Spooky Cinema Season

Spooky Cinema Season

by Max Gulden

Over the years, it has become something of a tradition for me to watch and rewatch horror films throughout October in anticipation of Halloween. Fortunately, Ames Public Library’s collections of DVDs and Blu Rays include a cornucopia of frightful films suited to the season. In recent years, I have also turned to the library’s extensive online film resources, including Hoopla and Kanopy, to further this spooky tradition. If you too feel a brisk October day (or better yet, night!) lends itself to a good horror film or two, here are a few choice options to consider that are accessible in the library’s physical collection as well as online.

Low budget horror films have always held special appeal for me, and one excellent example from the last decade is “Coherence.” “Coherence” is a contemporary psychological thriller that takes place in a suburban home during a dinner party among friends under the shadow of a passing comet. The party takes a turn for the weird when the power goes out and relationships start to curdle as things seem increasingly amiss.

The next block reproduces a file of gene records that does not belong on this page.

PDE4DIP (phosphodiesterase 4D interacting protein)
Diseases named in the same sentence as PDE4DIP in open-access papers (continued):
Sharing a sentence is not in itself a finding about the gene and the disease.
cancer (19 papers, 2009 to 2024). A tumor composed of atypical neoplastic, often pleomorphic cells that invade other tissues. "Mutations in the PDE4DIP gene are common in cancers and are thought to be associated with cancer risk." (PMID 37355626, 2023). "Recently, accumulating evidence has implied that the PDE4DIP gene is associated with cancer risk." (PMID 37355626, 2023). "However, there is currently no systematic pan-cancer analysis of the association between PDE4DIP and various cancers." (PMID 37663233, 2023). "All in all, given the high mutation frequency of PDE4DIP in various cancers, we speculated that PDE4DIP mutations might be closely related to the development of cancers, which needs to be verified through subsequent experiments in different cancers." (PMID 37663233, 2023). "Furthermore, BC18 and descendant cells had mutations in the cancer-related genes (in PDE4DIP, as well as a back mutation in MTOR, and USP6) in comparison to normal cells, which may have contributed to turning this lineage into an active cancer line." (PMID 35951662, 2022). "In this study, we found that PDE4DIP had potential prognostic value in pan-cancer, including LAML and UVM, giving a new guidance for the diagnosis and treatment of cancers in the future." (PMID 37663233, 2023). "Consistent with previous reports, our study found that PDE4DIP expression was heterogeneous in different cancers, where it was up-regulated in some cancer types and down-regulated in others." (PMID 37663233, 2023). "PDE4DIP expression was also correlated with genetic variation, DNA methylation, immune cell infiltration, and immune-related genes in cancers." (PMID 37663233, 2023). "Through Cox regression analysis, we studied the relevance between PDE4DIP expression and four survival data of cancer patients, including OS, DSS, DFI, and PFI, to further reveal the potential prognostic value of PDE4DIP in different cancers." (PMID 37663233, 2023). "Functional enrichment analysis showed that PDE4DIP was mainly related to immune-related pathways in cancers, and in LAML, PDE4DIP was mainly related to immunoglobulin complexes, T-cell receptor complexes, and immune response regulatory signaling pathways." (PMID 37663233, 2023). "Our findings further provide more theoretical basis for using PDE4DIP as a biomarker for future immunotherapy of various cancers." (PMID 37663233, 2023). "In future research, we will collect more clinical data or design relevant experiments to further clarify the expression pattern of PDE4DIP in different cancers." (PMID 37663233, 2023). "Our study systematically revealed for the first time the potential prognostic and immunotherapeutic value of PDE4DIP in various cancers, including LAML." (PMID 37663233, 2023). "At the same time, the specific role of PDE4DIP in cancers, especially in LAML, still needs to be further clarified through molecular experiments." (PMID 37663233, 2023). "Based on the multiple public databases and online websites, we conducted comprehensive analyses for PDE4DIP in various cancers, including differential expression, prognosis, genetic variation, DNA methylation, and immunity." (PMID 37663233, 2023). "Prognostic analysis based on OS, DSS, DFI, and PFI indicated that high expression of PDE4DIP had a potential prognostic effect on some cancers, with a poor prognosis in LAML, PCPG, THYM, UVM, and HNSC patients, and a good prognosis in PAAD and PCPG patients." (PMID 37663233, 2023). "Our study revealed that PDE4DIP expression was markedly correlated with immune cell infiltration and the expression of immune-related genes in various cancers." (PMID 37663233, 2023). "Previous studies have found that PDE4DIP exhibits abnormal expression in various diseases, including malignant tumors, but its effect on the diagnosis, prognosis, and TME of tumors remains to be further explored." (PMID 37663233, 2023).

If you are up for a weird low budget period-piece horror film, consider trying “A Field in England.” Set during the English Civil War in the 17th century, this film is a mind-bending romp across the rural English countryside involving rival alchemists, roving military deserters, and extensive consumption of wild sprouting and apparently psychedelic mushrooms. A word of warning, you may want to have the subtitles on for this one, as parsing the dialogue in period English dialects can get a bit hairy.

If you enjoy watching films with subtitles (or if you understand Korean), another exceptional horror film well worth your time is “The Wailing.” Set in remote rural South Korea, this film opens as a stranger arriving in town seems to coincide with the spread of a mysterious murder-inducing illness. Things only get more distressing from there as this film charts a tangled course into increasingly sinister and paranoia-inducing territory.

All three of these films are available in the library’s collection on physical DVD as well as via our streaming services Hoopla and Kanopy, as are thousands of other films and much more. So, if you too feel like indulging in a scary film or two, keep in mind the physical and online collections available through your Ames Public Library.